Does Public-Sector Employment Fully Crowd Out Private-Sector Employment?
AbstractWe quantify the extent to which public-sector employment crowds out private-sector employment using specially assembled datasets for a large cross-section of developing and advanced countries, and discuss the implications for countries in the Middle East, North Africa, Caucasus and Central Asia. These countries simultaneously display high unemployment rates, low private-sector employment rates and high proportions of government-sector employment. Regressions of either private-sector employment rates or unemployment rates on two measures of public-sector employment point to full crowding out. This means that high rates of public employment, which incur substantial fiscal costs, have a large negative impact on private employment rates and do not reduce overall unemployment rates.
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Bibliographic InfoPaper provided by International Monetary Fund in its series IMF Working Papers with number 13/146.
Date of creation: 12 Jun 2013
Date of revision:
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Postal: International Monetary Fund, Washington, DC USA
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Other versions of this item:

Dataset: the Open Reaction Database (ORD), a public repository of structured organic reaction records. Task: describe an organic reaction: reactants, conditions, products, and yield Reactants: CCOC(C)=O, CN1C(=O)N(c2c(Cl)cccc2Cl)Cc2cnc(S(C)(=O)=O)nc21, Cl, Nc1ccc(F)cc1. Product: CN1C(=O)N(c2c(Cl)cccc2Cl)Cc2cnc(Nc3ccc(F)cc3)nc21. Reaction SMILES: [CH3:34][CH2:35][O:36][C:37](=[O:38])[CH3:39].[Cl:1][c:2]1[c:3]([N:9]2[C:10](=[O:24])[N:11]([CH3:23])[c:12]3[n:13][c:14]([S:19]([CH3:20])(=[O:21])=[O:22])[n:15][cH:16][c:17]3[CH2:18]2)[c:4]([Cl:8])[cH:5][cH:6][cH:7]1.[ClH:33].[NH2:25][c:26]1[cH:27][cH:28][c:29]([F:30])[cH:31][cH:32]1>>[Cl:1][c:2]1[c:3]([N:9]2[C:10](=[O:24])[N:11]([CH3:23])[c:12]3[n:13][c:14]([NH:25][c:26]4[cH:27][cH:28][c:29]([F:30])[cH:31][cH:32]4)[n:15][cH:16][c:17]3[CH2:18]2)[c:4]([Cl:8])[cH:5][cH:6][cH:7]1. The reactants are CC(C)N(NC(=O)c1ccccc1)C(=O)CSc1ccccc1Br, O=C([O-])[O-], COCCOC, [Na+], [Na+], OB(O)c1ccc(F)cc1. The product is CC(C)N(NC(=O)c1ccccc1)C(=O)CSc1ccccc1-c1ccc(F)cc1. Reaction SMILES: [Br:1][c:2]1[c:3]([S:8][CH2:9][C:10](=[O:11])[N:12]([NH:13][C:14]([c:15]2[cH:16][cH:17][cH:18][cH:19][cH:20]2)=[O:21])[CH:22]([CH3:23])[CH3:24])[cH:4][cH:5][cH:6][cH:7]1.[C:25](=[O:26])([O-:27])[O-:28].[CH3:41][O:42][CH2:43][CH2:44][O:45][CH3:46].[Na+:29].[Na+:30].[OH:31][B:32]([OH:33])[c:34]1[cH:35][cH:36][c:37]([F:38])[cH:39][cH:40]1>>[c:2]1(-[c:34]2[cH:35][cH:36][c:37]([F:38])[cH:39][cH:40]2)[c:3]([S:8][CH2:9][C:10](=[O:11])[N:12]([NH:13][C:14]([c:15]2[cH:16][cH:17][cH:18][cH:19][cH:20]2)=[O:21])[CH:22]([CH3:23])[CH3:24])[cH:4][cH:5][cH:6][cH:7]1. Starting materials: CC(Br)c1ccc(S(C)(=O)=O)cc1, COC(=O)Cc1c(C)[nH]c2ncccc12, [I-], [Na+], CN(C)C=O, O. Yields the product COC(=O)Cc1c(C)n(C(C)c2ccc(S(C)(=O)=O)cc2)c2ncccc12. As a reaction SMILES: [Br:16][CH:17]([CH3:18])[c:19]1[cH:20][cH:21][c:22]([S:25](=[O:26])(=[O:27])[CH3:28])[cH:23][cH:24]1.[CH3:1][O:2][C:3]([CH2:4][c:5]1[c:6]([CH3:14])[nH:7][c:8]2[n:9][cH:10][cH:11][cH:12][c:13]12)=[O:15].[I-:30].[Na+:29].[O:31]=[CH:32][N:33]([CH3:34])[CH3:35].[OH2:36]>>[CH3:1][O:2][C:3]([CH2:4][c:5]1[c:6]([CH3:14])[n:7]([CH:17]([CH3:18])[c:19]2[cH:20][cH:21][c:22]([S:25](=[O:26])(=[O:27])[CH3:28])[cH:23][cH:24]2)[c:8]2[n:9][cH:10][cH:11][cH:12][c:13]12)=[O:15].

- Alberto Behar & Junghwan Mok, 2013. "Does Public-Sector Employment Fully Crowd Out Private-Sector Employment?," CSAE Working Paper Series 2013-20, Centre for the Study of African Economies, University of Oxford.
- J21 - Labor and Demographic Economics - - Demand and Supply of Labor - - - Labor Force and Employment, Size, and Structure
- J23 - Labor and Demographic Economics - - Demand and Supply of Labor - - - Labor Demand
- J68 - Labor and Demographic Economics - - Mobility, Unemployment, Vacancies, and Immigrant Workers - - - Public Policy
- H59 - Public Economics - - National Government Expenditures and Related Policies - - - Other
This paper has been announced in the following NEP Reports:
- NEP-ALL-2013-09-26 (All new papers)
- NEP-ARA-2013-09-26 (MENA - Middle East & North Africa)
- NEP-LAB-2013-09-26 (Labour Economics)
- NEP-PBE-2013-09-26 (Public Economics)
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